what compass guides this cruel and kindly force
to bend all reason to its course?
why does it seek so heavily
to navigate the seas of sorrows and unruly fates
and break upon the waves,
or else to linger on the storms of lengthy years
only to land upon a distant lonely shore?
perhaps the lands it seeks
are no more solitary
than those it leaves behind,
and the voyage is a lesson
which instructs the crew to mind itself at sea,
and steer by star and moon as captains do,
not by the blinding sun that children pander to.
but why should the cold and starry night surpass the lusty day,
when the last oversteps the first and renders it at bay?
are not the stars just other suns, but distantly removed?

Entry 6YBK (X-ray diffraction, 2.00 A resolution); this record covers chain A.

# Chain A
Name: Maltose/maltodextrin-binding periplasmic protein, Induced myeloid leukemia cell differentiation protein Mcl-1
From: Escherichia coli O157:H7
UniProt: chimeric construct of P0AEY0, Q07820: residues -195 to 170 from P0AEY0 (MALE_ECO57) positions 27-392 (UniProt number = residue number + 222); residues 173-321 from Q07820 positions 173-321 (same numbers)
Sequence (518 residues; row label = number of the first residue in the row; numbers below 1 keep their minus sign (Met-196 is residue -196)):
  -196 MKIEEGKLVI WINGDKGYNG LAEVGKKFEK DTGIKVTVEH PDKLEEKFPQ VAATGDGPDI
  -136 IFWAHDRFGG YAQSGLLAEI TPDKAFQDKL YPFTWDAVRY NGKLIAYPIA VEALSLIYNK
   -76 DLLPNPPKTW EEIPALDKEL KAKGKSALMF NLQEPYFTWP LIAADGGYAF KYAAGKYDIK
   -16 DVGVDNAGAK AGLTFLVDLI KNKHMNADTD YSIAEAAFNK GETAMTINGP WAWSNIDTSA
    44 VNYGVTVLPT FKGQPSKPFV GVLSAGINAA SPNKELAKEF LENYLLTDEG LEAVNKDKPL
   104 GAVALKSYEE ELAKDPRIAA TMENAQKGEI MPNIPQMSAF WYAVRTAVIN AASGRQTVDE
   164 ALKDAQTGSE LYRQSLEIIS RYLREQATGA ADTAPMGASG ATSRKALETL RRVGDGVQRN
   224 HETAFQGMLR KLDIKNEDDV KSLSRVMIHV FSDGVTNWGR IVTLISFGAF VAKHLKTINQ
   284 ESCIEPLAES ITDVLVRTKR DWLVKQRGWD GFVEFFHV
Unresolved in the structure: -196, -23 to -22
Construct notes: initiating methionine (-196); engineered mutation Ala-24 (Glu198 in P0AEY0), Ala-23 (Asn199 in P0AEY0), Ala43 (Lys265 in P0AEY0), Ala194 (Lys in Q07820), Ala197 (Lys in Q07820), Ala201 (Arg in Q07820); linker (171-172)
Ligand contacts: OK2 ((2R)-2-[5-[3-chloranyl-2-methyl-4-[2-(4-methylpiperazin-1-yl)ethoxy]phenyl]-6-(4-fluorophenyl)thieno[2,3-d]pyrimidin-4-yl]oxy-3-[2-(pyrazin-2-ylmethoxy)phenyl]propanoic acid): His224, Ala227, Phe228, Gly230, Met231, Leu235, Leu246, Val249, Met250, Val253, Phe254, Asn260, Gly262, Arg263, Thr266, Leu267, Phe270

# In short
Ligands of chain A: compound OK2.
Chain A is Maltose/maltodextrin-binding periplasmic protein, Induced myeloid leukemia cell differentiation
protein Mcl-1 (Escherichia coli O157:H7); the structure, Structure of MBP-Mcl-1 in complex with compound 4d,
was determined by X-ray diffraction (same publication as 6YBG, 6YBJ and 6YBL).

their fires burn as brightly though they lie farther away.
is not the moon a dim reflection of tomorrow's day?
so perhaps the sun can lead us better than the night
across the oceans of uncertain time.
and though she winds us on a fevered track,
and gives us rounded leagues of torrid clime,
is not the shore which follows such a tack
more beauteous than one which falls upon a line?
so when our hours are wrought and all our miles are lost,
and we are asked to say, which tale will we relay?
unscathed by night,
or tempest-tossed by day?